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   PlanetDreamcast | Games | Reviews | NFL2K1
Think that modem is useless? Think again. - Review By Mr. Domino

NFL2K1 Logo When the Dreamcast was released in America on September 9, 1999, there were two launch games which, for many, made the system a must-own. The first was Soul Calibur, Namco's amazingly enhanced port of its 3D arcade fighter. And the second was NFL2K, which shocked people with its amazing realism. The graphics were just stunning -- you could even see the players' breath in cold weather! Improved AI and other gameplay tweaks made NFL2K amazing to look at, and a well-done football game to boot. As such, it was responsible for a lot of system sales.

It's now a full year later, and Visual Concepts brings another football game to the plate: the unsurprisingly-titled NFL2K1. However, the stakes are higher this year with EA Sports' Madden 2001 for PlayStation 2 promising to be the best looking and playing football game around. So, Visual Concepts had to not only fix the stuff wrong or missing in the first game, but also deliver a Madden killer. In short, this game had to be good. The original game was already better than good, but this sequel had to be amazing enough to give football fans a reason to stick with the Dreamcast for sports. Is NFL2K1 good enough to make everyone forget about Madden this year? Well? Is it? Oh, wait, that's my job. Let's go on to the review!

  • The Good

    The graphics are as good as ever.
    If you've played NFL2K, then you pretty much know how good football can look on the Dreamcast, and NFL2K1 follows in its predecessor's footsteps. It features great character models and realistic animation, large, detailed stadiums, and high-resolution textures good enough to let you read the names right off the jerseys. The little touches like the snow building up on the ground, the players' uniforms getting dirty from play, and the newly reflective shiny helmets are just the icing on the cake. Visual Concepts went the extra mile and not only animated the cardboard cutouts on the sideline but also the crowd itself. The animation in this game is just stunning, and it's great to play a football game where you can actually watch players stoop to recover fumbles, among other neat touches. The graphics, as great as they are, aren't just window dressing. They're a part of the game.

    To put it simply, NFL2K1 is almost real. While the overall gameplay isn't that radically removed from other football titles, the improved player animations and AI make the game an entirely new experience. On offense you'll find a passing game that's rather challenging, made more difficult because it's so realistic. Receivers actually have to catch the ball -- no more watching the ball penetrate the wide receiver's back for a completion. Passing is much improved and more realistic over last year's offering, with quarterbacks having three different passes at their disposal. While every pass in NFL2K was slow and floaty, you can now lob the ball as well as throw normal and bullet passes. The running game has been improved too, although it will initially appear too challenging due to the fact that you can't just stiff arm and juke your way to a touch down; you actually must find holes in the defense.

    In a nice touch, the playbooks are straight out of the real NFL teams.
    On D, you'll find a pretty similar game to NFL2K, which is great all around. The advanced AI really helps your team make smart decisions during play, including having players readjust themselves to better rush and cover the offense. Since this is so close to real football, you really have to play your defense smart. Those who blitz till the cows come home will see the pigskin flying over their heads for consistently easy yardage. NFL2K1 also uses the real playbooks this year, which are obviously better suited for each team's strengths. I don't know why Visual Concepts made my Saints a passing team last year, but this year they got it right. It's great.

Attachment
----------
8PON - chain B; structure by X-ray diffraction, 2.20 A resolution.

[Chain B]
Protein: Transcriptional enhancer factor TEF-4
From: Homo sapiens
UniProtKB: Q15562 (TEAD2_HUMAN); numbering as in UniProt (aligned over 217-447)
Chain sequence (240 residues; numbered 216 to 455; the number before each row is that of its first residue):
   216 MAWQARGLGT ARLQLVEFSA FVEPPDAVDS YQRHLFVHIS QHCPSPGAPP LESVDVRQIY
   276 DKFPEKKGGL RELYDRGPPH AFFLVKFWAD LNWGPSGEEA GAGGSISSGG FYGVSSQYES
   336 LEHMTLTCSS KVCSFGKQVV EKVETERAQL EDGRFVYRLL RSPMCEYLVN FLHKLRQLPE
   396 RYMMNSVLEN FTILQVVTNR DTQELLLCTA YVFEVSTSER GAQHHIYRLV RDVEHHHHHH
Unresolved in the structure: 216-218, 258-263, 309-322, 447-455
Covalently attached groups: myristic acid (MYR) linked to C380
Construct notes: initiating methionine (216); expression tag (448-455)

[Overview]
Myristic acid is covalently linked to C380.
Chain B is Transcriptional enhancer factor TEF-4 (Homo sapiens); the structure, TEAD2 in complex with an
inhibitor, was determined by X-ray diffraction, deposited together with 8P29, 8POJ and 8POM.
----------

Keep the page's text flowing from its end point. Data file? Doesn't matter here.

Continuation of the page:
Even better are the options in the game. You can create some players, make a couple of teams, enter them into the fantasy draft, and then play a tournament. It's all here -- far too much to cover in a review. Best of all is NFL2K1's network mode, which allows players to play others across the country with their ISP of choice. As Sega says, opponents are everywhere, and if you're looking for more of a challenge at 4 AM than Ron "But Wait!" Popeil can provide, you're sure to find it online. The game comes bundled with a free SegaNet trial, and games run smooth in general, with only the occassional hiccup. It's really very impressive for a standard 56k modem. And even if online play doesn't interest you, Visual Concepts will have patches available to keep the rosters current with the goings on of the NFL, another first for console football.

    Finally, the presentation is better than last year and looks quite nice (although it does cause some hassles online since only one cursor exists for selecting teams or changing options). Everything is easily found, and help windows guide you everywhere, and with a full blown training mode there is plenty of in-game assistance to get the rookies started. Watch NFL2K1, and the slick editing will make you feel like you're watching a broadcast game without the commercials. The replays are also better implemented on all the impressive plays, and the commentary is just as well done as last year. In fact, the commentators call your guys by name, and make specific, relevent comments on the game as you play. Of course, you never get to hear the trash talk as you do in NFL2K1, but then you're never really on the field. The crowd noises, stadium announcer, and music all just add to the experience. It's truly an amazing feat.

    Next: The Bad and The Final Word

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